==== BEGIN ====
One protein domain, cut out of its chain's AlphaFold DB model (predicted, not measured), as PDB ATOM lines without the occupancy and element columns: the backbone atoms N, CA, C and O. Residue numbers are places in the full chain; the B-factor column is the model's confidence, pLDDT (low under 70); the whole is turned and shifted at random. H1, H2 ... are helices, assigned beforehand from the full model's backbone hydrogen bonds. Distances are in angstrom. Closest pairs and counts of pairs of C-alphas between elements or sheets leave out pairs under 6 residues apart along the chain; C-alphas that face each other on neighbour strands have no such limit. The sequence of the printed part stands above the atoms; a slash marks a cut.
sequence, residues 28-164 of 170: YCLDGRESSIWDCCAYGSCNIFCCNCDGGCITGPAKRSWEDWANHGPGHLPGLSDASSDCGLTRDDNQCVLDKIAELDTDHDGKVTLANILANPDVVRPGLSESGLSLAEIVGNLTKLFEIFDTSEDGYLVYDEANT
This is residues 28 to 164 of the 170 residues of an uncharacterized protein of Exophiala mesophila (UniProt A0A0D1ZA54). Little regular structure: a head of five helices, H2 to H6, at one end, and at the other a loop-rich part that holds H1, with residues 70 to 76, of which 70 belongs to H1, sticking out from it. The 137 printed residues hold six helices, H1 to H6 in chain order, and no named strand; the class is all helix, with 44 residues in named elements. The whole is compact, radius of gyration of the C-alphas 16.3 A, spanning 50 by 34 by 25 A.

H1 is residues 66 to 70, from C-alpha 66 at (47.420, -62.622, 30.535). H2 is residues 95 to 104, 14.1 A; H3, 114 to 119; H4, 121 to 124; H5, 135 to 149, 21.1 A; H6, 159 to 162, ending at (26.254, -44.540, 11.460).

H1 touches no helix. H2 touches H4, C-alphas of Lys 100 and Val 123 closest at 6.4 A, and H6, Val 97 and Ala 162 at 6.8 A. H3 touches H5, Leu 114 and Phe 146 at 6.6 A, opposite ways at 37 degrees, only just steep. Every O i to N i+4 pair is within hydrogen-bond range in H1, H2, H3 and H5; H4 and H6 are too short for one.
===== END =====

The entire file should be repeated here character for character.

One protein domain, cut out of its chain's AlphaFold DB model (predicted, not measured), as PDB ATOM lines without the occupancy and element columns: the backbone atoms N, CA, C and O. Residue numbers are places in the full chain; the B-factor column is the model's confidence, pLDDT (low under 70); the whole is turned and shifted at random. H1, H2 ... are helices, assigned beforehand from the full model's backbone hydrogen bonds. Distances are in angstrom. Closest pairs and counts of pairs of C-alphas between elements or sheets leave out pairs under 6 residues apart along the chain; C-alphas that face each other on neighbour strands have no such limit. The sequence of the printed part stands above the atoms; a slash marks a cut.
sequence, residues 28-164 of 170: YCLDGRESSIWDCCAYGSCNIFCCNCDGGCITGPAKRSWEDWANHGPGHLPGLSDASSDCGLTRDDNQCVLDKIAELDTDHDGKVTLANILANPDVVRPGLSESGLSLAEIVGNLTKLFEIFDTSEDGYLVYDEANT
This is residues 28 to 164 of the 170 residues of an uncharacterized protein of Exophiala mesophila (UniProt A0A0D1ZA54). Little regular structure: a head of five helices, H2 to H6, at one end, and at the other a loop-rich part that holds H1, with residues 70 to 76, of which 70 belongs to H1, sticking out from it. The 137 printed residues hold six helices, H1 to H6 in chain order, and no named strand; the class is all helix, with 44 residues in named elements. The whole is compact, radius of gyration of the C-alphas 16.3 A, spanning 50 by 34 by 25 A.

H1 is residues 66 to 70, from C-alpha 66 at (47.420, -62.622, 30.535). H2 is residues 95 to 104, 14.1 A; H3, 114 to 119; H4, 121 to 124; H5, 135 to 149, 21.1 A; H6, 159 to 162, ending at (26.254, -44.540, 11.460).

H1 touches no helix. H2 touches H4, C-alphas of Lys 100 and Val 123 closest at 6.4 A, and H6, Val 97 and Ala 162 at 6.8 A. H3 touches H5, Leu 114 and Phe 146 at 6.6 A, opposite ways at 37 degrees, only just steep. Every O i to N i+4 pair is within hydrogen-bond range in H1, H2, H3 and H5; H4 and H6 are too short for one.